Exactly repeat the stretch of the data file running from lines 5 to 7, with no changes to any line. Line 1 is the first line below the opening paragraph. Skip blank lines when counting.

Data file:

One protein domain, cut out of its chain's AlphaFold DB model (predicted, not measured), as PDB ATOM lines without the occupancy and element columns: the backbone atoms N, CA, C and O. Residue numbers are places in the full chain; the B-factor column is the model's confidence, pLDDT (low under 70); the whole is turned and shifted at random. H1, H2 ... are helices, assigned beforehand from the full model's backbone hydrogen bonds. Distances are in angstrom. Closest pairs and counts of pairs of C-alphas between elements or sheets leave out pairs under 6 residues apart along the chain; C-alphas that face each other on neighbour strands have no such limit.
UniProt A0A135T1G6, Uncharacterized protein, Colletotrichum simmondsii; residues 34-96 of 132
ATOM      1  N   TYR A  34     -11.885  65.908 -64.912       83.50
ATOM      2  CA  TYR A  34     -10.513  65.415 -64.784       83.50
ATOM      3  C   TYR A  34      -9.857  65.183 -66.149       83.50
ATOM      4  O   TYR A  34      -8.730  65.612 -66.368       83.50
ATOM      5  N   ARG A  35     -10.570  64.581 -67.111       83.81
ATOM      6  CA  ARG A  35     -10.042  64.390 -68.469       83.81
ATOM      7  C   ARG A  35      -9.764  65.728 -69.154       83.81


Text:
ATOM      4  O   TYR A  34      -8.730  65.612 -66.368       83.50
ATOM      5  N   ARG A  35     -10.570  64.581 -67.111       83.81
ATOM      6  CA  ARG A  35     -10.042  64.390 -68.469       83.81